I picked up a table saw at a count auction about a year ago. I figured, for $17.50 it would be a good project and if it turned out as hoped, it would be a great saw.
The saw, is a Rockwell Unisaw. Today that would be Delta (following an acquisition and rebranding). From some casting marks, I conclude the saw is from 1979. The saw has seen a number of significant changes in the past 4-5 years but prior to that, it saw almost no mechanical changes since it debuted in 1944! This saw spent it’s first life in a vocational school and it was a tough life.
The saw was equipped with a three-phase motor. I could care less if it was any good since my shop does not have 3-phase power. From the start, I knew the saw was going to need and get a new motor. I eventually settled on a Leeson 3HP motor. The biggest advantage to this unit, in addition to its power, was that it already was configured with the necessary pivot bracket used by the Unisaw. With the motor on order, I set to working on the saw.
The plan was to refinish the top, check the bearings (and pray they were all right), replace the belts, figure out the electrical system, create some option for dust collection, and build a motor cover.
The frame #1 in filmstrip shows the saw with the fence removed and my first attempts at cleaning the top. Eventually, I went for a substantial tear-down. You can see the yoke and other castings in frame #3. After more effort than I care to acknowledge – and more than a few recitations of "wax on / wax off" – I finished stripping the coating on the top. The mess I was dealing with was painted on urethane. This was most likely applied because a vocation school could not be bothered with enforcing proper tool maintenance by the students. Sadly, it was applied after some amount of abuse had already been inflicted. I used a combination of solvent and variously grades of sandpaper and scotch pads to get down to metal. Then a wipe down with Naval Jelly (now just call "rust remover jelly") to get at the rust in some of the scratches and tiny pits that I could not remove. After washing and neutralizing the (phosphoric acid) jelly, I did a little more sanding with 320 wet/dry. The remaining scratches and machine marks were too significant to remove without rendering the top unusable. I finished with three coats of good old fashion paste wax (frame #7).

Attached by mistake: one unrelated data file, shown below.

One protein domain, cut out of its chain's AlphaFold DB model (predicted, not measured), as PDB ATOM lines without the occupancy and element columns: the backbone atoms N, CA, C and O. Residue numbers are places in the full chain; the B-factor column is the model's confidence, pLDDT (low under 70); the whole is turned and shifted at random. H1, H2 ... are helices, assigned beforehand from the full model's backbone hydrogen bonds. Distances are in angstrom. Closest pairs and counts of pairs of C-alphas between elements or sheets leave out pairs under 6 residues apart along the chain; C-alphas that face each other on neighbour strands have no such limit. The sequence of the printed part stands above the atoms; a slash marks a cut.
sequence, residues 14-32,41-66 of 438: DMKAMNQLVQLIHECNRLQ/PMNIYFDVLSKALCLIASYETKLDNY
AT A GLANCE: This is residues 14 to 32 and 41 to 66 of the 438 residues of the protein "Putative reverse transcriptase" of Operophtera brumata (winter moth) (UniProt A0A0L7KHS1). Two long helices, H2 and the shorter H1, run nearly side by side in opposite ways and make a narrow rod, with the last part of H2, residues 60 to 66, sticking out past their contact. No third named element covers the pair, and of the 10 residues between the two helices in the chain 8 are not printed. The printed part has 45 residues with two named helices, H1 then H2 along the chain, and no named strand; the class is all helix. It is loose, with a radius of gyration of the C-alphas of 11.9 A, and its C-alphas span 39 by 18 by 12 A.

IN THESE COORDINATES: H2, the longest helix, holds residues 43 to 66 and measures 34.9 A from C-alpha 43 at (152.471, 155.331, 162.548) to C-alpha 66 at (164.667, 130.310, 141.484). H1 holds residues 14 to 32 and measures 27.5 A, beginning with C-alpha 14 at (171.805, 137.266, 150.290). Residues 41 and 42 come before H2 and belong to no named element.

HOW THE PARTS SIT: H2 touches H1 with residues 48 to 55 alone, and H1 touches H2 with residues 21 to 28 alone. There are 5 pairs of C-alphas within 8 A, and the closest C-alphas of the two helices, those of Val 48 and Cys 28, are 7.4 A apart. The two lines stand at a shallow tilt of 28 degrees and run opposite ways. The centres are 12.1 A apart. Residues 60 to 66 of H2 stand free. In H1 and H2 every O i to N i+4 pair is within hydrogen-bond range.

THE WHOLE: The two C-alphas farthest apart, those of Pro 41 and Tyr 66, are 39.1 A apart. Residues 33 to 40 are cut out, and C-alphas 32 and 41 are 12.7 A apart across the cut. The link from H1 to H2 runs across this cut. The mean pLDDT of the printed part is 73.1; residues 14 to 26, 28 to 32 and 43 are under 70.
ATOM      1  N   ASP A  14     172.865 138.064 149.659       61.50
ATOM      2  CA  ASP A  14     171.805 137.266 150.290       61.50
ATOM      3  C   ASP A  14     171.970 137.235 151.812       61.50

I had to remove the fence and top along the way so I decided I’d clean up the fence rails even though I plan to eventually replace the fence with a Biesemeyer. I also cleaned the various screws and bolts (a habit I picked up on the clock restoration).
I had to do a bunch of digging but thanks to the Old Wood Working Machines wiki – yes, there is a web page for everything – I found I could use most of the existing electrical system. The control box houses the "Magnetic Motor Starter". I had to switch the step down transformer (which feeds the remote starter buttons and back to the relay) from 200v (part of the 3-phase wiring) to 230v and replace the main power leads and plug. I then used just the first two legs of the system for the new power and motor. Frame #4 shows the electric box with the motor, power, and remote switch wires left-to-right at the bottom; the 24v relay switch for 3-phase power in the upper left and the step-down transformer in the upper right; the block that looks like it has springs is actually the thermal breaker and those are heavy gauge heater coils that will trip the breaker if they got too hot from too much load.
The new motor arrived via UPS and was install that same night. Frame #5 shows the new motor already installed and the old motor and 3-phase power on the floor. The local industrial /farm supply only had 2 of the belts I needed. The motor drives the blade using three redundant belts. The last had to wait a couple of days.
For dust collection to work, I needed to create a filler panel that is behind the front louvered access door (frame #8) and build a motor cover (frame #6). The cover has a frame contoured and attached to the side of the base cabinet and then, using a piano hinge and latches, the box cover enclosed the motor. Remember, the motor pivots and tilts with the blade so it move quite a bit inside the cabinet – hence the motor cover needs to be spacious.
The finished assemble is seen in frame #8 and you can see the clean and slippery smooth top in frame #7. The blade insert is in bad shape but at $40 each, I’ll make a set out of hardwood. I need to make my zero-clearance and dado inserts anyway so another couple won’t take any extra time. The last step is to align the top to the blade before tightening it all down. Frame #9 shows the dial indicator gauge in position. The first test measures the distance from the track to the blade at both the leading and trailing edges. The second test measures any wobble in the blade. Wobble could be from a bad blade or from misalignment in the mounting arbor disks. Final calibration is not finished yet and I have 0.008 front to back and 0.006 of wobble.
It’s been a fun project. I am really looking forward to setting the Unisaw in place. It will go at one end of the long outfeed table and my JET Contractor Saw will say at the other. The nice part is that the JET Dust Collector has two inlets so I won’t need to switch when I go back and forth between saws (though a remote might be handy <grin>).